Because I love data, I count the number of trapped deer flies before I dispose of the bags.  I actually do the counting while the bags are still on the cups, but here I have a bag placed over my gloved hand in order for you to easily see the trapped flies.  This picture shows over 40 flies were trapped on one side of this bag alone.



In order to neatly dispose of the sticky trapped deer flies, I simply turn each bag inside out ...



... and then fold it in on itself ...



... numerous times ...



... until I've created a neat little compact ball ...



... that can then be easily disposed of.



In my next post, which I intend to publish within the next few days, I will present the data I've collected so far during the 2012 deer fly season here in Livingston County, Michigan.

Got questions?  Got comments?  Got feedback?  Click the blue "# comments" link below and say something!

33 comments:

  1. I'm looking forward to trying this at my house.

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  2. I wonder if you could mount the umbrella on some rotating platform (like an old record turntable) and have it continue to harvest deerflies while you're doing other chores...

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  3. That is indeed a great idea, Minnesotastan. What would be really cool is if someone could invent something like a Roomba that could handle outdoor terrain and could be trained to travel around one's property while twirling the umbrella. Then it could report back home every hour or so in order for the owner to check if the baggies need to be replaced. But since I am not mechanically adept, I rely on foot power.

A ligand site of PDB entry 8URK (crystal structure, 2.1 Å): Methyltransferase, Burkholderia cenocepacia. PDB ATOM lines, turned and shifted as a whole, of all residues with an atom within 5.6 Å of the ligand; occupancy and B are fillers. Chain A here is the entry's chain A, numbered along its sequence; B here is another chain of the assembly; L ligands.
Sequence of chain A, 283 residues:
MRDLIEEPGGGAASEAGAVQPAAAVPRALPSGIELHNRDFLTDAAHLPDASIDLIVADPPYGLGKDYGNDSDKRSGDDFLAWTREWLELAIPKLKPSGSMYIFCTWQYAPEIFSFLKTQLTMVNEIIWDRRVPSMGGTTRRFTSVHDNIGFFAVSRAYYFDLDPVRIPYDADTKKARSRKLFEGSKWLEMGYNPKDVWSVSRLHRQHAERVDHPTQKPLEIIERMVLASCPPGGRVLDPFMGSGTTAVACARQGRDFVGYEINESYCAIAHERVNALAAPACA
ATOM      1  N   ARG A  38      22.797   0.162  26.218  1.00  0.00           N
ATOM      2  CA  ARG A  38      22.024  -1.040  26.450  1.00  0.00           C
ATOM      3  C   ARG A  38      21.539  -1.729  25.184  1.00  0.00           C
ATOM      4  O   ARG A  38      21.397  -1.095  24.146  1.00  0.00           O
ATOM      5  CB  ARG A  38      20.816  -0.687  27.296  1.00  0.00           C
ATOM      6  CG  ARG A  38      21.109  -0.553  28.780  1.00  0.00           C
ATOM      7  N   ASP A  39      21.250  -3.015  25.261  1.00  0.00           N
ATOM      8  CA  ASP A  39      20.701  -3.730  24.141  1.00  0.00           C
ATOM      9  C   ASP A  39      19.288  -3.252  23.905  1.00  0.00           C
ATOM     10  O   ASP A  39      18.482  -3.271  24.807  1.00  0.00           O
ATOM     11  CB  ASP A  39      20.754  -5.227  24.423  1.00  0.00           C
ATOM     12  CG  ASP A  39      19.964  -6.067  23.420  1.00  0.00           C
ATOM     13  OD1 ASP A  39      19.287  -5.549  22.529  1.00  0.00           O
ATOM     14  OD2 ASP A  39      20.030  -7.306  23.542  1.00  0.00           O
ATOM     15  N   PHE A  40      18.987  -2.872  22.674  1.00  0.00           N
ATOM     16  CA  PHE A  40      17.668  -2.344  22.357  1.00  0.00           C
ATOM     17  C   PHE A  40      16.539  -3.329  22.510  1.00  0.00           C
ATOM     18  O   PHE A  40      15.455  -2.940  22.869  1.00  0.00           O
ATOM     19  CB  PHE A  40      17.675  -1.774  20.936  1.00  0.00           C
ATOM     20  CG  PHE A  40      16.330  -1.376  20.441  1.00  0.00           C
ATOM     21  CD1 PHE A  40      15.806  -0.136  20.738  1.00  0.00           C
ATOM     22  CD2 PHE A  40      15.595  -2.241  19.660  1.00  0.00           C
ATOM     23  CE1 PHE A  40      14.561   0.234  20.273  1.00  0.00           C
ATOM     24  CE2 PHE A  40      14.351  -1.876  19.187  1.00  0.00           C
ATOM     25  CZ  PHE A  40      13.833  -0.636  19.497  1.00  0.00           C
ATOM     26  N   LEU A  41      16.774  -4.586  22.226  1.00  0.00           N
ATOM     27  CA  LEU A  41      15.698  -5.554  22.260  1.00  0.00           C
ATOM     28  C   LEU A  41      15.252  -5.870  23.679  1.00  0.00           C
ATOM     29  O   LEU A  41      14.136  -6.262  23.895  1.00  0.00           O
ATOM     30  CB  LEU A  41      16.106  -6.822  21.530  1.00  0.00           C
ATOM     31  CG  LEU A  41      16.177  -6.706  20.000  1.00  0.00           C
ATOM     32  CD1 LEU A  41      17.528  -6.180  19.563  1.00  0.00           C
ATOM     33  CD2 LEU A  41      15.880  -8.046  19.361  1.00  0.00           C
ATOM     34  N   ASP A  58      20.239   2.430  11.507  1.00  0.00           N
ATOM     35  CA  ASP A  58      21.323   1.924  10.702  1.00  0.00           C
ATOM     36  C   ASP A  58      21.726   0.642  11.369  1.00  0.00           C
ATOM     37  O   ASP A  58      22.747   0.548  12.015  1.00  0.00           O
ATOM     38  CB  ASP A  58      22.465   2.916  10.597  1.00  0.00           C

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  4. My question is, How effective is this at keeping the deer flies away from you?

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  5. Well, Paul, as it turns out, trapping deer flies this way is amazingly effective at keeping the deer flies away from me. I'm actually quite surprised (and very pleased) at how awesomely well this works. After trapping deer flies, I then work outside (usually for 2-6 hours each day) and I am not bothered by, nor do I see, a single deer fly. Like I said, even I have been amazed by this success. I wouldn't believe it if I didn't experience it myself day after day after day. As mentioned, I will be publishing a post that shows our property and the area I cover when trapping deer flies. We are in the woods in the heart of deer fly country.

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  6. I wish I could use your brilliant idea to trap deer flies, but the type of deer fly that plagues me is called a "yellow fly" that attacks the back of your calves. Wearing long pants and socks is uncomfortable in the heat; I'd like to experiment with tanglefoot and the color blue but I've no ideas yet.
    Marc in South Florida

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  7. Congratulations Diane!! This blog is awesome! Even though there are no deer flies in our area, it's impressive to see the amount of work you've put into this. This may sound like a stupid question, but couldn't you set up sticks around the perimeter of the property and put the blue cups on the sticks,